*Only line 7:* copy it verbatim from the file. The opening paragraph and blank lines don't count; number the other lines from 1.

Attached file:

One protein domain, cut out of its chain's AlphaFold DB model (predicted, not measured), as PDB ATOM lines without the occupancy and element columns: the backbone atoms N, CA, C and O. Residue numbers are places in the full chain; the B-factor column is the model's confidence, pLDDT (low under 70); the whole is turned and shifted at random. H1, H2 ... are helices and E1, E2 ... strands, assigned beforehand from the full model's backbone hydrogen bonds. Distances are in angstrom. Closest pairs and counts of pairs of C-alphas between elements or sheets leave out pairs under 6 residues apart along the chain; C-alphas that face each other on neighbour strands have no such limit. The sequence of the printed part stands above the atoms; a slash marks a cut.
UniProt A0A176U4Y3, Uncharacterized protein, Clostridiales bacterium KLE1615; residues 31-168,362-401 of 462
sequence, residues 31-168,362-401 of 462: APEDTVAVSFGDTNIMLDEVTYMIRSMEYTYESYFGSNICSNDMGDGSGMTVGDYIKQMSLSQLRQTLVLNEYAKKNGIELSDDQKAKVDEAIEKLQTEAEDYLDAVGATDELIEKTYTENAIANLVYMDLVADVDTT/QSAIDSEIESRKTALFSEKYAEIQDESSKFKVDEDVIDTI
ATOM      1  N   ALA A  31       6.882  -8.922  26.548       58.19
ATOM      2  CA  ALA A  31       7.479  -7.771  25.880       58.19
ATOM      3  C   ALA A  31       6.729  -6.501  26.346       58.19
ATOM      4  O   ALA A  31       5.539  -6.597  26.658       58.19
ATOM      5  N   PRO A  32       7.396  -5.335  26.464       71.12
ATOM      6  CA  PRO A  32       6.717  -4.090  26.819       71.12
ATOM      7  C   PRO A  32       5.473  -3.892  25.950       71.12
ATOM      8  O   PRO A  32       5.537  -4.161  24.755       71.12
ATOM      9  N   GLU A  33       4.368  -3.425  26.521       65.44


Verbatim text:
ATOM      5  N   PRO A  32       7.396  -5.335  26.464       71.12